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Marques v. New Jersey State Board of Medical Examiners
Decided: May 21, 1993.
PHILIP MARQUES, APPELLANT,
NEW JERSEY STATE BOARD OF MEDICAL EXAMINERS, RESPONDENT
On appeal from a decision of the New Jersey State Board of Medical Examiners.
Michels, Bilder and Wallace. The opinion of the court was delivered by Bilder, J.A.D.
[264 NJSuper Page 417] This is an appeal by a complainant, appellant Philip Marques, from a decision by the Board of Medical Examiners that insufficient evidence and cause exists to bring disciplinary action with respect to Marques' allegations against two doctors. In a letter of June 4, 1992 representing its final action, the Board said:
The board has investigated this matter and has concluded that insufficient evidence and cause exists in this case to bring disciplinary action against either or both physicians. Specifically, the board did not find sufficient evidence to prove that either physician acted in a manner which would constitute grounds for any Board action. Accordingly, the Board has closed its investigation into this matter.
The authority of the Board to investigate complaints such as that made by appellant is entirely discretionary. See Beck v. Bluestein, 194 N.J. Super. 247, 257-258, 476 A.2d 842 (App.Div. 1984). "The statute [granting authority to conduct investigations] is clearly permissive, and there is no statutory or regulatory requirement which either mandates an investigation be conducted or an investigatory record be made, maintained or kept." Id. 194 N.J. Super. at 258, 476 A.2d 842.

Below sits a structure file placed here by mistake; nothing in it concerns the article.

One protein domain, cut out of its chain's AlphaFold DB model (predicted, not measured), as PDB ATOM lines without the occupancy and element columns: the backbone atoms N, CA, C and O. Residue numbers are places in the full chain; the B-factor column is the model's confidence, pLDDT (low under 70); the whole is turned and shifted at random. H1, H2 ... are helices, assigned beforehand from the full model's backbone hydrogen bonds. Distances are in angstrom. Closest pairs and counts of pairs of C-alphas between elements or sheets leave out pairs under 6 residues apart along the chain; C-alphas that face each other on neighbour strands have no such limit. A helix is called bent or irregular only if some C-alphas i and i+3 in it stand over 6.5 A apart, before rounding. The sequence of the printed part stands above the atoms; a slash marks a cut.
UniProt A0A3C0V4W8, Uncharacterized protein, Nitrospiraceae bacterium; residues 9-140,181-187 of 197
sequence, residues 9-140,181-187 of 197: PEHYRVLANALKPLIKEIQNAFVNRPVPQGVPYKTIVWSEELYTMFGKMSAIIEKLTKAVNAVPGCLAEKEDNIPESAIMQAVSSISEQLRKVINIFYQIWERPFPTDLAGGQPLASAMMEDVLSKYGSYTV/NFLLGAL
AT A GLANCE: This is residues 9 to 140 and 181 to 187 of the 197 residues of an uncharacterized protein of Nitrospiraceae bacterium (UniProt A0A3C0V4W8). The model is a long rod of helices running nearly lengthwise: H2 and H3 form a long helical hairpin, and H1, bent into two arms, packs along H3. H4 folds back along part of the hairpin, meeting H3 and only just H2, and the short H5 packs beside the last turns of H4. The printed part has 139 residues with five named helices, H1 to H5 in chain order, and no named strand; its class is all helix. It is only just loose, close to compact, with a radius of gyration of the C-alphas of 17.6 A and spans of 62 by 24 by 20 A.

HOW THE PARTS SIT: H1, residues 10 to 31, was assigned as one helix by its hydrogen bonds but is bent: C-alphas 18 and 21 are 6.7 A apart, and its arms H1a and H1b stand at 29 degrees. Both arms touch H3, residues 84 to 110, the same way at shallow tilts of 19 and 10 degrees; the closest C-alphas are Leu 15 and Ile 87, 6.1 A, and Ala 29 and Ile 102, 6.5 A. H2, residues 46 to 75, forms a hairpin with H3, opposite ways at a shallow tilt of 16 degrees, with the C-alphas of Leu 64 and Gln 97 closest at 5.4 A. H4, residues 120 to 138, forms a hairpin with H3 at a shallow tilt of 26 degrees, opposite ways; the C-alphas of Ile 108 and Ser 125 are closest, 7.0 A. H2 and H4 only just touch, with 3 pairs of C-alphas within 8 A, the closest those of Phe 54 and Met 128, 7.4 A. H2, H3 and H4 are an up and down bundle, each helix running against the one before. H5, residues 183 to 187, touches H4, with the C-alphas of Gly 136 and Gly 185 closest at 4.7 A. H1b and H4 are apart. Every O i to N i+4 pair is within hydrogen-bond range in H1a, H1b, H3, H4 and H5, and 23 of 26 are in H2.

Appellant's right to bring his complaint to the attention of the Board is clear. Indeed, the Legislature has ensured that any such action, if taken in good faith and without malice, will not result in civil liability. See N.J.S.A. 45:9-19.1. However, the right to bring a complaint to the attention of the Board does not carry with it a right to judicial review of the Board's response to that complaint. In fact, no such right exists. Appellant is neither a party to any proceeding before the Board nor an individual who has been affected adversely by its action (or non-action). One does not have a right of appeal unless a decision affects him adversely. See In re Lazarus, 81 N.J. Super. 132, 136, 195 A.2d 29 (App.Div.1963). "Such an adverse judgment must affect either a personal or pecuniary interest, or a property right." Ibid. As we noted in Lazarus, the function of the investigation was not to remedy any grievance that appellant might have with the doctors, but to investigate whether the continuing activities of the doctors (or either of them) might harm the public interest.
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